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  • Early Detection Key to Slowing Progression of Glaucoma

    Only half of Americans know they have the common, potentially blinding eye disease; having routine eye exams can help prevent glaucoma-related vision loss

    SAN FRANCISCO  More than 2.7 million Americans aged 40 and over are affected by glaucoma, a leading cause of irreversible blindness, yet only half of those affected know they have the disease [1]. Often referred to as the "sneak thief of sight," glaucoma has no noticeable symptoms in its early stages, and vision loss progresses at such a gradual rate that people affected by the condition are often unaware of it until their sight has already been compromised. During Glaucoma Awareness Month in January, the American Academy of Ophthalmology advises the public that the best defense against developing glaucoma-related blindness is by having routine, comprehensive eye exams.

    Open-angle glaucoma, the most common form of glaucoma, occurs when tissue in the eye gradually becomes less efficient at draining fluid. As this happens, eye pressure called intraocular pressure, rises, causing irreparable damage to the optic nerve. Without proper treatment to halt the nerve damage, open-angle glaucoma patients usually lose peripheral vision first, and then they may eventually go blind. Fortunately, most vision loss from glaucoma can be prevented with early detection and medical intervention.

    The American Academy of Ophthalmology recommends that all adults have a baseline, comprehensive dilated eye exam at least by age 40 – the time when early signs of disease and changes in vision may start to happen. The exam, which includes an eye pressure check, may also require a visual field examination – as determined by an ophthalmologist, a medical doctor specializing in the diagnosis, medical and surgical treatment of eye diseases and conditions. For seniors age 65 and older, the Academy recommends having a comprehensive eye exam every 1-2 years, or as directed by an ophthalmologist.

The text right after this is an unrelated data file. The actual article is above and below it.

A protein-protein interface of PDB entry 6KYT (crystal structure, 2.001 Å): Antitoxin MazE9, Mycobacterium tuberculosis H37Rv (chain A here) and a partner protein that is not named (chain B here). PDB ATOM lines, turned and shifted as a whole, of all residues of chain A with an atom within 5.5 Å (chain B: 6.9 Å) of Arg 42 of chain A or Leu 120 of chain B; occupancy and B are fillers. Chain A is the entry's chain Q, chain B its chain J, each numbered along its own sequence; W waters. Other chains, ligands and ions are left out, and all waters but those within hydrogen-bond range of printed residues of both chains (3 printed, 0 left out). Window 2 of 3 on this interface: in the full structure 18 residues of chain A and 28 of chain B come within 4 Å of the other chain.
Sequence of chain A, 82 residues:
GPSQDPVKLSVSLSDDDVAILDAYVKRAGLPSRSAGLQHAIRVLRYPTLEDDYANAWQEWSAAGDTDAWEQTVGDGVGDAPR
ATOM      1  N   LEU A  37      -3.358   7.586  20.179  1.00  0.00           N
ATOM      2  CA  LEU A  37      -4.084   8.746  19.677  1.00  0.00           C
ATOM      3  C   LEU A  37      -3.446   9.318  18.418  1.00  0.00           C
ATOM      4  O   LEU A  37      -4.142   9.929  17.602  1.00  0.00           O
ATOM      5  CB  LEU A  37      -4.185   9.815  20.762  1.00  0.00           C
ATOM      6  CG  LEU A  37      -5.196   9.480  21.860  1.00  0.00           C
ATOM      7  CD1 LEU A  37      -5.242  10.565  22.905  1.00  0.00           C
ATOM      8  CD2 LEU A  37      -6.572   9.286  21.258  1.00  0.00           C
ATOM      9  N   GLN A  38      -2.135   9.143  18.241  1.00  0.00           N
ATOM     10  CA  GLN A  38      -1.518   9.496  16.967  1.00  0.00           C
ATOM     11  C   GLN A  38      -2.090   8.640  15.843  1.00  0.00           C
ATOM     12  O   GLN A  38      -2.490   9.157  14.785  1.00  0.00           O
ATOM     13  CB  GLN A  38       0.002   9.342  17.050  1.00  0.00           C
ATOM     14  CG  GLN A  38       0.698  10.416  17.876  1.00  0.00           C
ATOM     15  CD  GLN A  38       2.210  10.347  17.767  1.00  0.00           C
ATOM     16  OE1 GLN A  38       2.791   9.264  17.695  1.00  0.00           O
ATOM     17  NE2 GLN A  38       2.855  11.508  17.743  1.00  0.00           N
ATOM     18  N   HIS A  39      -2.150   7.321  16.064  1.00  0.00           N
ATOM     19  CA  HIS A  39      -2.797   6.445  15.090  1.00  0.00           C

Some people are at greater risk for developing glaucoma and may need to see their ophthalmologist on a more frequent basis, specifically for glaucoma testing; risk factors for glaucoma include:

    • Eye pressure level
    • Older age
    • Family history of glaucoma
    • African ancestry or Latino/Hispanic ethnicity
    • Thinner central cornea the clear, front part of the eye covering the pupil and colored iris
    • Low blood pressure
    • Type 2 diabetes mellitus
    • Myopia
    • Genetic mutations     

    "Over the years, I've seen so many patients who had clear risk factors for glaucoma, but didn't know of their risks until it was too late," saidAndrew Iwach, M.D., glaucoma specialist and clinical spokesperson for the American Academy of Ophthalmology. "It's truly a shame to think how different their lives would be if they had only known of these risks and taken action to have a comprehensive eye exam sooner. It's crucial that people remember that once vision is lost to glaucoma, it cannot be restored."

    Seniors who have not had a recent eye exam or for whom cost is a concern may qualify for EyeCare America,a public service program of the Foundation of the American Academy of Ophthalmology that offers eye exams and care at no out-of-pocket cost for eligible seniors age 65 and older. Visit to see if you are eligible.

    To learn more information about glaucoma, visit the Academy's public education website at EyeSmart.

    About the American Academy of Ophthalmology
    The American Academy of Ophthalmology, headquartered in San Francisco, is the world's largest association of eye physicians and surgeons — Eye M.D.s — with more than 32,000 members worldwide. Eye health care is provided by the three "O's" – ophthalmologists, optometrists, and opticians. It is the ophthalmologist, or Eye M.D., who has the education and training to treat it all: eye diseases, infections and injuries, and perform eye surgery. For more information, visit The Academy's EyeSmart® program educates the public about the importance of eye health and empowers them to preserve healthy vision. EyeSmart provides the most trusted and medically accurate information about eye diseases, conditions and injuries. OjosSanos™ is the Spanish-language version of the program. Visit EyeSmart or OjosSanos to learn more.

    About EyeCare America
    Established in 1985, EyeCare America, a public service program of the Foundation of the American Academy of Ophthalmology, is committed to the preservation of sight, accomplishing its mission through public service and education. EyeCare America provides year-round eye care services to medically underserved seniors and those at increased risk for eye disease. More than 90 percent of the care made available is provided at no out-of-pocket cost to the patients. EyeCare America is co-sponsored by the Knights Templar Eye Foundation Inc., with additional support provided by Alcon and Genentech. More information can be found at